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Journal Article


Boylan MR, Suchman KI, Bosco JA, Tejwani NC. Bull. Hosp. Jt. Dis. (2013) 2019; 77(3): 200-205.


(Copyright © 2019, J. Michael Ryan Publishing)






BACKGROUND: Workers Compensation claims have been previously associated with inferior clinical outcomes. However, variation in inpatient stays for orthopedic trauma injuries according to insurance type has not been previously examined.

METHODS: We investigated the differences according to insurance for tibial shaft fractures in regard to length of stay and disposition. Using the New York SPARCS database, we identified 1,856 adult non-elderly patients with an isolated tibial shaft fracture who underwent surgery. Patients were stratified by insurance type, including private, Medicaid, Workers Compensation, and no-fault, which covers medical expenses related to automobile or pedestrian accidents.

RESULTS: Compared to private insurance (mean: 2.7 days), length of stay was longer for no-fault (mean: 3.9 days; adjusted difference +33%, p < 0.001) and Medicaid (mean: 3.5 days; adjusted difference +22%, p < 0.001), but not significantly different for Workers Compensation (mean: 3.5 days; adjusted difference +4%, p = 0.474). Compared to private insurance (rate: 3.5%), disposition to a facility was significantly higher for no-fault (rate: 10.1%; adjusted odds ratio [OR] = 3.3, p < 0.001) and Medicaid (rate: 7.6%; OR = 2.2, p = 0.003), but was not significantly different for Workers Compensation (rate: 6.3%; OR = 1.8, p = 0.129).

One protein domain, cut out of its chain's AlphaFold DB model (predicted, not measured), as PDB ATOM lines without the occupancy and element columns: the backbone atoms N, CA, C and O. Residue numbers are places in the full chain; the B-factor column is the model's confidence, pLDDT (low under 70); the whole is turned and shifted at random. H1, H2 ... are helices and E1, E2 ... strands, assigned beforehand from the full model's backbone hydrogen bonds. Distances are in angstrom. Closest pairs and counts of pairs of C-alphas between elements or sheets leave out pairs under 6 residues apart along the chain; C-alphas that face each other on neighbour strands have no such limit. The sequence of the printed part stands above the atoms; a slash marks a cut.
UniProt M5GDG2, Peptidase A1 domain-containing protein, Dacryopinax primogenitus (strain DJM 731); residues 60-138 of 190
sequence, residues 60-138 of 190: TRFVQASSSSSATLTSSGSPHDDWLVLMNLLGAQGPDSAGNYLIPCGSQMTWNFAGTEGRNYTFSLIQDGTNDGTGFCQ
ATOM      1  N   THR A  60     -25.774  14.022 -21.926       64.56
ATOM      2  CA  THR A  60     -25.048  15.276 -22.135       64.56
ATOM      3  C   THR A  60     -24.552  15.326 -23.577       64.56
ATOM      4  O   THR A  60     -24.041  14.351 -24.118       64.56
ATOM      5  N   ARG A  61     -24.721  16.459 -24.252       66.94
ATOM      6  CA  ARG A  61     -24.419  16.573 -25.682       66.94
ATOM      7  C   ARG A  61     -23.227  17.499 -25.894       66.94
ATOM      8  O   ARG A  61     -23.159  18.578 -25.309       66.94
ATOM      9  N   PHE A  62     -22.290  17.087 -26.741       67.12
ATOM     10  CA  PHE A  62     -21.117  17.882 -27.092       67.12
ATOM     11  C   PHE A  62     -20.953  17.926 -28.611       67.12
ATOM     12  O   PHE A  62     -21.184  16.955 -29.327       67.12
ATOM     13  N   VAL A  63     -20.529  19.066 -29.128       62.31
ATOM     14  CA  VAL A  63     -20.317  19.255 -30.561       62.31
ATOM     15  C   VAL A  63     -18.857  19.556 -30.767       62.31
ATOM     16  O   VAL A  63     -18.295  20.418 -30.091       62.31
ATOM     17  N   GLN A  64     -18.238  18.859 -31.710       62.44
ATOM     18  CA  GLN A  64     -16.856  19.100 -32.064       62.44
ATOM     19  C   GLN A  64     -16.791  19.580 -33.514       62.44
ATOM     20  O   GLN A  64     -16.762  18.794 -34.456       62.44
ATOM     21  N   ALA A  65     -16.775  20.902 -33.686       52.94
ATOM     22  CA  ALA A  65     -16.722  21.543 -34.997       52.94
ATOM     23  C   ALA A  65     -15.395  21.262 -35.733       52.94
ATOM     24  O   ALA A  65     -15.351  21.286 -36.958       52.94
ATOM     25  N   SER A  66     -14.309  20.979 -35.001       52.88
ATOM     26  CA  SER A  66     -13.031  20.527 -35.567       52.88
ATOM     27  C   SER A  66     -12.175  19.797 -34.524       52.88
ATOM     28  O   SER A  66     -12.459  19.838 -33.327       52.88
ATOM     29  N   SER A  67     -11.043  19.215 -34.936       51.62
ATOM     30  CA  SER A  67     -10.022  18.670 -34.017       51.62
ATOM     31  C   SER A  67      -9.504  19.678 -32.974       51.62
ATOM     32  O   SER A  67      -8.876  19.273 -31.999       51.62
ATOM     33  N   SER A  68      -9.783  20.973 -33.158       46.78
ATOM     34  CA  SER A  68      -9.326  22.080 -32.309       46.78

CONCLUSIONS: Patients with no-fault insurance, but not Workers Compensation, are subject to longer hospital stays and are more likely to be discharged to a facility following operative fixation of an isolated tibial shaft fracture. These findings suggest that financial, social, and legal factors influence medical care for patients involved in automobile accidents with no-fault insurance.

Language: en


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